To monitor the recovery of regenerating rainforest a network of wireless sensor nodes are being us in Queensland’s Springbrook National Park. Located in areas of open grassland, regenerating rainforest and old rainforest, the nodes monitor micro-climate indicators including; temperature, humidity, leaf wetness, soil moisture, wind speed and wind direction. The sensor network is a valuable research platform for the study of land-use change. Measuring the effects of invasive species on biodiversity, the ecological functioning of rainforests and the impacts of climate change
Rainforests are typically characterized by areas with very limited solar energy with adverse and dynamic radio environments. In order to develop the network and energy management protocols required for robust and reliable performance of long-term, rainforest networks, we had to first quantify the performance of current WSN technology under these conditions.
As wireless sensor networks (WSNs) continue to increase in their use across a broad range of applications, another cat- egory of energy consumers becomes increasingly significant — the sensors themselves. WSNs have been seen, from the earliest days of the research community, as a new means to measure and monitor the natural world. In order to quantitatively measure characteristics of any phenomena in the nat- ural world requires a sensor – a device that measures some physical quantity and converts it into an electrical signal. In the case of a single node measuring multiple phenomena (or physical quantities) at a single spatial location, the sensor energy load can begin to increase rapidly.
The issue of management of sensor energy load is an under-explored and important area for the sensor networks community. As nodes include a higher number of sensors, some of which have energy cost (for instance, audio and video), sensing load will certainly increase in significance relative to overall node energy consumption. If future sensor network applications are to provide lifetime guarantees, nodes must also be able to efficiently manage their sensing energy load and still deliver sufficient information about the phenomena being measured in the first place. Proper management of the sensor energy load can enable higher nominal sampling rates for many types of sensors, allowing better detection of anomalies and the ability to better describe a broader range of phenomena.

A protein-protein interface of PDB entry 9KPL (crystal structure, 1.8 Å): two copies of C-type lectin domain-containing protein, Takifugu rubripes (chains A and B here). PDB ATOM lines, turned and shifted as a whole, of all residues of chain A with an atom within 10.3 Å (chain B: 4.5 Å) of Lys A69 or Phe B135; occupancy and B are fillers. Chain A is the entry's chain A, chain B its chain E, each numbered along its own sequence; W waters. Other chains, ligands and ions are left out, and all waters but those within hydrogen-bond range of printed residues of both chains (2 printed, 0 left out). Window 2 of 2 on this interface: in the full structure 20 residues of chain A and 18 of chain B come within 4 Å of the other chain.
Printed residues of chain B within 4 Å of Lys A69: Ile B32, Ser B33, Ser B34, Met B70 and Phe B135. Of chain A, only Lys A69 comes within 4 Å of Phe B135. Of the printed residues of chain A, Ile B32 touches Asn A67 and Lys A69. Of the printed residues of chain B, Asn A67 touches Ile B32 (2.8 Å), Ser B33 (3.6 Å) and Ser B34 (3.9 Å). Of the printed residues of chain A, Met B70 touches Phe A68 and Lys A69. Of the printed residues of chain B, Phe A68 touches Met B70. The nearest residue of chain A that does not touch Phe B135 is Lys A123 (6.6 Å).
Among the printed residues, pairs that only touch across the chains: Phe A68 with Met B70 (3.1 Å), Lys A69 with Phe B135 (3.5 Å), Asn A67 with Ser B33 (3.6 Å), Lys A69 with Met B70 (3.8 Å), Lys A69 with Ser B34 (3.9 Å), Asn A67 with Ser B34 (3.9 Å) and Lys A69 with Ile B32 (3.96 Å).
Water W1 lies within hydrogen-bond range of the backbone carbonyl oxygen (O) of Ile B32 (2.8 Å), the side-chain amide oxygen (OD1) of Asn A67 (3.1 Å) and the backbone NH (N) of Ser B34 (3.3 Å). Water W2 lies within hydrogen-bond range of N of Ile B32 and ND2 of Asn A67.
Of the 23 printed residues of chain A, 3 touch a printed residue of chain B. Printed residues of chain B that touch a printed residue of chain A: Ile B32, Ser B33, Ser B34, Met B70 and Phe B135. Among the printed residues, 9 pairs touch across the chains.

To address the above questions, we design a new WSN energy architecture which allows nodes to adapt their sampling strategy for each sensor individually in response to changing environmental conditions, in a way which maximises the value of information returned to the user within the tight energy constraints at nodes. While previous work has attempted to maximize data or information flow from WSN’s, our work here aims at maximizing the extraction of interesting information from the network, by basing decisions on sampling strategy on Bayesian surprise in the individual sensor data stream.This work makes the following key contributions:
- New energy architecture for enabling environmental event-driven sampling given energy and bandwidth constraints.
- Decoupling of individual sensor sampling strategies from radio transmission
- Optimizing algorithm of sensor sampling strategies on the basis of the sensor state entropies and Bayesian surprise, to maximize the delivery of interesting information within a target lifetime constraint and bounds on sampling rates
- Energy load model for informing the adaptive sampling algorithm
- Validation of framework through extensive simulations with real data and on a real deployment in rainforest environment.